Confessions of a Laid-off Lawyer

Just Your Average Joe Blogging Away His Debt—In One Year or Less

Posts Tagged ‘Facebook

Big Fish, Small Pond

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Total Black: $1,375.96
Total Red: $270,000.16

I referenced back in Time to Shine the opportunities that may present themselves here.  I’m starting to see things materialize.  I recently was “drafted” to serve on the executive board of a local organization.  It’s a new organization and may provide a significant amount of exposure.  Keep reading . . .

Trifecta

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Total Black: $6.71
Total Red: $245,724.55

When it rains, it pours, eh?  And when it’s shines . . . it’s hot?  Not sure what a corollary to that old adage would be, but today goes down in the books.  The blog broke a few records.  Read the rest of this entry »

Curtain Down

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Total Black: $109.51
Total Red: $238,469.56

Today was my last day as an usher at New World Stages.  Curtain down on my ushering career.  It was sad night.  In many ways actually, a few more that I expected.  Keep reading . . .

Synchronicity

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Total Black: $403.65
Total Red: $229,634.11

While walking to the theatre tonight, I started thinking about the synchronicity of life.  How life sometimes randomly syncs itself, so to speak.  For a few weeks now, I’ve had flashes this good-bye party thrown in the Time-Out New York Lounge at New World Stages.  The bar is decorated in a theme matching the farther location I’d be moving to.  Lots of people are there to see me off: from different chapters in my life.  Perhaps it’s time to start planning that party.  Keep reading . . .

Cold Feet

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Total Black: $235.60
Total Red: $226,342.25

As I walked home tonight from the contract attorney position, I started thinking about the opportunities I may soon be presented with.  Well . . . resumed thinking about them might be more accurate as I’ve not really been able to stop masticating over them.  But tonight a few coincidences occurred that caused me to think about things a bit differently. Keep reading . . .

Times of Tragedy

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Total Black: $66.95
Total Red: $229,387.70

Everywhere I’ve gone these past few days Haiti and the recent earthquake there have prevailed.  Meetup.com is encouraging organizers to use their meetup groups as vehicles for donation.  Facebook friends post copious comments about relief efforts.  Of course, Anderson Cooper and Dr. Sanjay Gupta are single-handedly rescuing thousands by the hour.  The tragedy has even brought former political opponents together.  Presidents Bill Clinton and George W. Bush have teamed up, part of the Clinton Bush Haiti Fund, to help raise money and aid for Haiti relief efforts.  Once I get paid, I’ll donate something to their efforts.  Personally, I approve wholeheartedly of former presidents staying involved in politics.  John Quincy Adams and William Howard Taft would be two I can think of who remained active after their presidencies: Adams as a Congressman from his home state and Taft as the Chief Justice of the United States.  The tragedy in Haiti even got a guy from the theatre gig to donate 20% of the profits from a production of Much Ado About Nothing he’s putting on at New World Stages.  I’m surprised that I haven’t been hit up yet by some of the dating sites I’m on: hump your way to helping Haiti. Keep reading . . .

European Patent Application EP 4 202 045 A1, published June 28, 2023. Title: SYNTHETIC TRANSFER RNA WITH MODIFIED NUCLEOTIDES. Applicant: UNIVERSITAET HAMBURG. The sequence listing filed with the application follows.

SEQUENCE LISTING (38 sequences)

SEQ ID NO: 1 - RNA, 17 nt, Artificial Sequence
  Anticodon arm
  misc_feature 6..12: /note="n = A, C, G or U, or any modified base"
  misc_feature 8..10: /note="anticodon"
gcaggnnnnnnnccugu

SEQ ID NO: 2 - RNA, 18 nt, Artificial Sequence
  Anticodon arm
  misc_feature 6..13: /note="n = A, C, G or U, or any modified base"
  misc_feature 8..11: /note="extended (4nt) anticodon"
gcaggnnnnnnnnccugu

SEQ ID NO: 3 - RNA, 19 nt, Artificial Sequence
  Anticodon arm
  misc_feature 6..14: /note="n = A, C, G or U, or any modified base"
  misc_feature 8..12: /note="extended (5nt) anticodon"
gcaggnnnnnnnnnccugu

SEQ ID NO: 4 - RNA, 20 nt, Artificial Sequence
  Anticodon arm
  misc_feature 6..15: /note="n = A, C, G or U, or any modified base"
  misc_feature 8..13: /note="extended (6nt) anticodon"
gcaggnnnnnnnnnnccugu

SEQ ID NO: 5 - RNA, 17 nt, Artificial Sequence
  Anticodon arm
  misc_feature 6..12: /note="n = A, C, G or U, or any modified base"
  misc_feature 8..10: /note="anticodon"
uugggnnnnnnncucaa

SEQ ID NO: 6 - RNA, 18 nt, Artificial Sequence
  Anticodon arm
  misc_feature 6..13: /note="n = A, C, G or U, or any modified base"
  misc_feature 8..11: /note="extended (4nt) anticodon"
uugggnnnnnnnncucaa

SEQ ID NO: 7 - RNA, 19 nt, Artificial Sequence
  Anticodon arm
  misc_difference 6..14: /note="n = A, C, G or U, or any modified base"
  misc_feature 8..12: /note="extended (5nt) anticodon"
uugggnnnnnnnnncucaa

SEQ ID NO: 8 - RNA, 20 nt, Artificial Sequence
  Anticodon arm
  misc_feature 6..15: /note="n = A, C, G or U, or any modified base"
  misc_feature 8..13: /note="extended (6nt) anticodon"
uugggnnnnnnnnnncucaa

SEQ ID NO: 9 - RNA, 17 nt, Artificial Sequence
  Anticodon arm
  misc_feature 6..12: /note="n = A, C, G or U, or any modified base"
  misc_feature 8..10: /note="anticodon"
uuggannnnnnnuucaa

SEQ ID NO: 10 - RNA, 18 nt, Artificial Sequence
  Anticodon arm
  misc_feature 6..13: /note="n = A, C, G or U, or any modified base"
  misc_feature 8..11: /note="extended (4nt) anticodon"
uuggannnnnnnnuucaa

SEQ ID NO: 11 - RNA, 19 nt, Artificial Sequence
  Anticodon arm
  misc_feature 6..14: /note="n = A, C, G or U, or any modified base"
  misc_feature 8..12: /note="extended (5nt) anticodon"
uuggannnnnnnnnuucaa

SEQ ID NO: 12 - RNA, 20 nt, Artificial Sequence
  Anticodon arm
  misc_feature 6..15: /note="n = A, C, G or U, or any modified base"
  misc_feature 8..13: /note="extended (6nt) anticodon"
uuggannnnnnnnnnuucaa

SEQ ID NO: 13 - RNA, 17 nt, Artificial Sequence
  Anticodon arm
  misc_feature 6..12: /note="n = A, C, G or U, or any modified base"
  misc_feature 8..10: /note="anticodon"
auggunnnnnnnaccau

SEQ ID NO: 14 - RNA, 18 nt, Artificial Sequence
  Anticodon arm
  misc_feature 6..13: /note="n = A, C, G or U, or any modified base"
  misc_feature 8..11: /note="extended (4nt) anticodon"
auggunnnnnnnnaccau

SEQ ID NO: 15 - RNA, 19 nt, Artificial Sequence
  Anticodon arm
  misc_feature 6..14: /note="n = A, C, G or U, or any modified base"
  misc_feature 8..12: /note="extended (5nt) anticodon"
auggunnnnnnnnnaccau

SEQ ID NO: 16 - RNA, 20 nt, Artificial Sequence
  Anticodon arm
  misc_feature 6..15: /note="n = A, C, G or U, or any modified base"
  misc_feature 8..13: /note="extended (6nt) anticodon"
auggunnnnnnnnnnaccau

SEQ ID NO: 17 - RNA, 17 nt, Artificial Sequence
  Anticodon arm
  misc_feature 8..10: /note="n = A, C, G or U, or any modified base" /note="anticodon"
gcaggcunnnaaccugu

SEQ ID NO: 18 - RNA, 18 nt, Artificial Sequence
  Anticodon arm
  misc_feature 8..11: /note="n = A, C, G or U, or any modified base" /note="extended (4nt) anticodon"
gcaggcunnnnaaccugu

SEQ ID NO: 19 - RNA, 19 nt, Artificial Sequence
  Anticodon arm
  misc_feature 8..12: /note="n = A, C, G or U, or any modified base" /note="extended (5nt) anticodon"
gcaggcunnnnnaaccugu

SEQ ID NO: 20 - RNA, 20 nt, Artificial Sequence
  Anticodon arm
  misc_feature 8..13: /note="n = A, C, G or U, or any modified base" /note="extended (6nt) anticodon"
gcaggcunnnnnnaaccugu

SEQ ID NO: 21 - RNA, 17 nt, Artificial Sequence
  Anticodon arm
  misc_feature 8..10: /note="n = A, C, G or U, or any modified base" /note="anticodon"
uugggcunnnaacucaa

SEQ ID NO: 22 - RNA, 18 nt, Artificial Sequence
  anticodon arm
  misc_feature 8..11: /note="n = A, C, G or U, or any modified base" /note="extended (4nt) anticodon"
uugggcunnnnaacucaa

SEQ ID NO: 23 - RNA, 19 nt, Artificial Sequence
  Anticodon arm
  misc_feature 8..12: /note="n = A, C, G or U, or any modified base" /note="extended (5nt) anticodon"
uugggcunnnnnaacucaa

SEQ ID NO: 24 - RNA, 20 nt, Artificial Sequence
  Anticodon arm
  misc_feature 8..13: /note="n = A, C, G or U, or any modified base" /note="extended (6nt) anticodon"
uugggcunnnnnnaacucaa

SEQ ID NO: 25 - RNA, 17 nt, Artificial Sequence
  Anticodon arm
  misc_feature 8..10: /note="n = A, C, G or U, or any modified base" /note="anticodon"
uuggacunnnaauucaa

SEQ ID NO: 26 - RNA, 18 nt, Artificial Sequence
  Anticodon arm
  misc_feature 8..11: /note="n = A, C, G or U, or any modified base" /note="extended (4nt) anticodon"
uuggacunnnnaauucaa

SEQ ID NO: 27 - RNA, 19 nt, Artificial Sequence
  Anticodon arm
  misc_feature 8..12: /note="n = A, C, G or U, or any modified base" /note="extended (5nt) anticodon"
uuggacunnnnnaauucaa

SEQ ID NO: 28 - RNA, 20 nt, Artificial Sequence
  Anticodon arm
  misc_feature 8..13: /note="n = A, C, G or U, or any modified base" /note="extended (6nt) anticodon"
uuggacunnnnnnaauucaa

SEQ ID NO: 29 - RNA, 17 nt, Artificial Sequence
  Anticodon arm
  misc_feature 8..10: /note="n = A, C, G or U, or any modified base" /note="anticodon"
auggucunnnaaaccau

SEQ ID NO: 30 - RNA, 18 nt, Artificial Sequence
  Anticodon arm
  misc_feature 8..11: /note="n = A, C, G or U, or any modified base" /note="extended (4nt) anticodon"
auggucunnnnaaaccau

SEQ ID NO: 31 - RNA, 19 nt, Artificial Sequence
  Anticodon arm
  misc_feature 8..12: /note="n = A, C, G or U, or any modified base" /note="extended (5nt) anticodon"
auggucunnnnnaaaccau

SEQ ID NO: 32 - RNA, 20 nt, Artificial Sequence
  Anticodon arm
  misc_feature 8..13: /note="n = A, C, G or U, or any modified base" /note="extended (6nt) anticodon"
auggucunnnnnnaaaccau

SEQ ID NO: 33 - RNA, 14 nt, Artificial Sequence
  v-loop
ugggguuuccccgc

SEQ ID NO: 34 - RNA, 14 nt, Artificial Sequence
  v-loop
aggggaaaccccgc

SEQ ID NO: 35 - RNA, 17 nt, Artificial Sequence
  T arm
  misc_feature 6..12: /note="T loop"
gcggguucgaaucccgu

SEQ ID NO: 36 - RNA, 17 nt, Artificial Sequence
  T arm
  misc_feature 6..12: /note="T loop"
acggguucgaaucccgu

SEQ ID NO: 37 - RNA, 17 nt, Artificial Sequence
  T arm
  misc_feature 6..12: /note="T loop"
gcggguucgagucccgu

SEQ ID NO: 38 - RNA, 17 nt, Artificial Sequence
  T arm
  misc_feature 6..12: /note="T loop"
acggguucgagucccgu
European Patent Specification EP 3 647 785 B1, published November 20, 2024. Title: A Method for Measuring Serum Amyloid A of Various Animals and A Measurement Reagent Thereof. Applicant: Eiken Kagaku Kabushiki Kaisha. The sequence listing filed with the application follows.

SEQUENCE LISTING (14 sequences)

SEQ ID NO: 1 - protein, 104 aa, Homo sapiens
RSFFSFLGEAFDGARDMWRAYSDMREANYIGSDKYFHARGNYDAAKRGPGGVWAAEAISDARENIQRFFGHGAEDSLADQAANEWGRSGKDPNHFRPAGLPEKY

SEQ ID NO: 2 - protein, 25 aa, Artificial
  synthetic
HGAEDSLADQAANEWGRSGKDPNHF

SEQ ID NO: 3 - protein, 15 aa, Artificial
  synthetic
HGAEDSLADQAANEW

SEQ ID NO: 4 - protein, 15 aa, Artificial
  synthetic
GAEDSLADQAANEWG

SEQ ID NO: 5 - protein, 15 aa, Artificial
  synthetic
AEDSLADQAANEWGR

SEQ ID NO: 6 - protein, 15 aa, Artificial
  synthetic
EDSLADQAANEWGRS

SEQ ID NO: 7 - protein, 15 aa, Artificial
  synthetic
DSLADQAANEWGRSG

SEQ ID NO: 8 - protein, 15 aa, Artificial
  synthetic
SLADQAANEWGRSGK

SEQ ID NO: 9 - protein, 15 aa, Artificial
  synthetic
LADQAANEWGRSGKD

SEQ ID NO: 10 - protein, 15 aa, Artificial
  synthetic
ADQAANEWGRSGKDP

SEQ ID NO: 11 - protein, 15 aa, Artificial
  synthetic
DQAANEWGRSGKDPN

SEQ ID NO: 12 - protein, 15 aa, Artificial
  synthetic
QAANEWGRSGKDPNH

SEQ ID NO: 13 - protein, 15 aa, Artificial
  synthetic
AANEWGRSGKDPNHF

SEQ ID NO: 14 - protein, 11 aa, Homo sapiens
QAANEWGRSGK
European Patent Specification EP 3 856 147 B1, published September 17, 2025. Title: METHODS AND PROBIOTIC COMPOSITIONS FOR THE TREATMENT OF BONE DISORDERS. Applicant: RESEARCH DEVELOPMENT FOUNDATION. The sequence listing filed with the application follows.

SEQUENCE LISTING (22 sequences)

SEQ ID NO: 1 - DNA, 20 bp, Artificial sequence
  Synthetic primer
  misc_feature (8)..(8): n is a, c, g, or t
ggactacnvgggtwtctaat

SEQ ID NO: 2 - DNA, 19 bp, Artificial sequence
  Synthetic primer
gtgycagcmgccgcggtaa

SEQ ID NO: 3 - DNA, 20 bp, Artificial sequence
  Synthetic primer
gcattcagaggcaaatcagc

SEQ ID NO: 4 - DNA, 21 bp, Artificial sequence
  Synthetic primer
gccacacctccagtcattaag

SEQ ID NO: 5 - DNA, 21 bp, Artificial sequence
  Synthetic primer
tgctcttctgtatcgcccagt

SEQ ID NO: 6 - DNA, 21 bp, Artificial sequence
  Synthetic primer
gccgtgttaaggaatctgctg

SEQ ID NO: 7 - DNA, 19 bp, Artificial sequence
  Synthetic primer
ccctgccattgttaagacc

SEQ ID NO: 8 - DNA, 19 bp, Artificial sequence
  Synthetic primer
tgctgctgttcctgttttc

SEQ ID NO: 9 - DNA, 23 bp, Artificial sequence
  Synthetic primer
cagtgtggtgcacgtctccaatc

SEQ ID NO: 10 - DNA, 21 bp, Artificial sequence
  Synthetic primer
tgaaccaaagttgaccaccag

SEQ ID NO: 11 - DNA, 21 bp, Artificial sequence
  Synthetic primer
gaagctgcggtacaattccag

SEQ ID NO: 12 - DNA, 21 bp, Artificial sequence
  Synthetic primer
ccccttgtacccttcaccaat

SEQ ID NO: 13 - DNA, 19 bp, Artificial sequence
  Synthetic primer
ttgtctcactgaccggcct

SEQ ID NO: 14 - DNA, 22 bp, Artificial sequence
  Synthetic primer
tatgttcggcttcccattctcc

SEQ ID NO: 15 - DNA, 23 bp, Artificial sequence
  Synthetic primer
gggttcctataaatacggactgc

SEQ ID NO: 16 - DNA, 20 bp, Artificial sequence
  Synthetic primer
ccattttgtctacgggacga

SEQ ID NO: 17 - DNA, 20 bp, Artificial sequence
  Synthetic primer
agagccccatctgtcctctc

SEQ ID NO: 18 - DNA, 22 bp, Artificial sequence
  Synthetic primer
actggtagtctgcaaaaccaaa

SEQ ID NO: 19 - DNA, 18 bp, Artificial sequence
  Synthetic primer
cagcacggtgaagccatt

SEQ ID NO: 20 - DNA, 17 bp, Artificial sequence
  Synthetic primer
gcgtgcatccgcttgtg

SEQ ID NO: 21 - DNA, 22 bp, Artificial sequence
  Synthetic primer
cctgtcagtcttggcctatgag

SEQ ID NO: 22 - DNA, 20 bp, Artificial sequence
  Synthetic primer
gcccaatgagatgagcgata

Boycott BigLaw

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Total Black: $66.11
Total Red: $230,859.71

I’ve been thinking over the past few days about large corporate law firms.  About some of the changes that have already occurred—like attorney layoffs (read: firings) or deferrals (read: delayed firings).  Blogs like Above the Law and Law Shucks have detailed the dramas and charted the cuts.  According to Law Shucks, a website tracking law-firm layoffs, including both associates and staff, law firms have laid-off over 14,000 people since January 2008.  This, in an industry where layoffs were never public, always shame-ridden, and sometimes career-ending.  Nevertheless, once the tides began to turn, associates were the first kicked to the curb. Then came staff layoffs. Then more associate layoffs and staff layoffs until finally firms thought up the Great Procrastination, punting the issue altogether by deferring associates and providing stipends all along hoping the economy rebounds in the meantime or the associates decide not to return.  And now, to add insult to injury, one law firm, DLA Piper, has decided to restructure how its associates earn their salaries—not their bonuses—but their salaries.  According to Above the Law, starting in 2010, roughly 10-15% of an associate’s salary will be withheld and made contingent upon partner satisfaction with associate performance.  When do we say enough is enough? Keep reading . . .